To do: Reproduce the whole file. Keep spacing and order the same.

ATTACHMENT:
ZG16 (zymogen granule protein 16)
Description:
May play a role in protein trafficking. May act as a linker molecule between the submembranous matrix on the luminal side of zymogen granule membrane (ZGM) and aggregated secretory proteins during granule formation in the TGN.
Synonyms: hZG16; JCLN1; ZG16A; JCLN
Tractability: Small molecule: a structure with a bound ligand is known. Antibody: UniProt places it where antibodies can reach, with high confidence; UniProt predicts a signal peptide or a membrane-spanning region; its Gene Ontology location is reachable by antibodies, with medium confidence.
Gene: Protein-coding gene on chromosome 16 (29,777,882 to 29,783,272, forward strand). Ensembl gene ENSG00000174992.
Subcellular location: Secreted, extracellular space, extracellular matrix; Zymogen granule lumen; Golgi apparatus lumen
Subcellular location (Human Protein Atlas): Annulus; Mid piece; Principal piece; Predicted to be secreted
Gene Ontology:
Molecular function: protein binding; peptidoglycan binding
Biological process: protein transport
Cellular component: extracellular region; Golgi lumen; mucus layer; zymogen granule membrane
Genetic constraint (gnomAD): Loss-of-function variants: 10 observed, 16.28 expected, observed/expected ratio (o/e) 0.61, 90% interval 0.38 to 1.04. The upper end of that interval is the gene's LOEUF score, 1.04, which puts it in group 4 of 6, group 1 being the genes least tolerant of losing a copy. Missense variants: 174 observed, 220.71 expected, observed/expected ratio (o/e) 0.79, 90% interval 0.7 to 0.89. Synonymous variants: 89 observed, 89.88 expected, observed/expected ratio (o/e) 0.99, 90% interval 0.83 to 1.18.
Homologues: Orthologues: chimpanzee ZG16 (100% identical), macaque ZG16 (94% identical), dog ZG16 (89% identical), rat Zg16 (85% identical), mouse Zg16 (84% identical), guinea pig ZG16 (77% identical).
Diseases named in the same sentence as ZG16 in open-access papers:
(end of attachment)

ZG16 (zymogen granule protein 16)
Description:
May play a role in protein trafficking. May act as a linker molecule between the submembranous matrix on the luminal side of zymogen granule membrane (ZGM) and aggregated secretory proteins during granule formation in the TGN.
Synonyms: hZG16; JCLN1; ZG16A; JCLN
Tractability: Small molecule: a structure with a bound ligand is known. Antibody: UniProt places it where antibodies can reach, with high confidence; UniProt predicts a signal peptide or a membrane-spanning region; its Gene Ontology location is reachable by antibodies, with medium confidence.
Gene: Protein-coding gene on chromosome 16 (29,777,882 to 29,783,272, forward strand). Ensembl gene ENSG00000174992.
Subcellular location: Secreted, extracellular space, extracellular matrix; Zymogen granule lumen; Golgi apparatus lumen
Subcellular location (Human Protein Atlas): Annulus; Mid piece; Principal piece; Predicted to be secreted
Gene Ontology:
Molecular function: protein binding; peptidoglycan binding
Biological process: protein transport
Cellular component: extracellular region; Golgi lumen; mucus layer; zymogen granule membrane
Genetic constraint (gnomAD): Loss-of-function variants: 10 observed, 16.28 expected, observed/expected ratio (o/e) 0.61, 90% interval 0.38 to 1.04. The upper end of that interval is the gene's LOEUF score, 1.04, which puts it in group 4 of 6, group 1 being the genes least tolerant of losing a copy. Missense variants: 174 observed, 220.71 expected, observed/expected ratio (o/e) 0.79, 90% interval 0.7 to 0.89. Synonymous variants: 89 observed, 89.88 expected, observed/expected ratio (o/e) 0.99, 90% interval 0.83 to 1.18.
Homologues: Orthologues: chimpanzee ZG16 (100% identical), macaque ZG16 (94% identical), dog ZG16 (89% identical), rat Zg16 (85% identical), mouse Zg16 (84% identical), guinea pig ZG16 (77% identical).
Diseases named in the same sentence as ZG16 in open-access papers: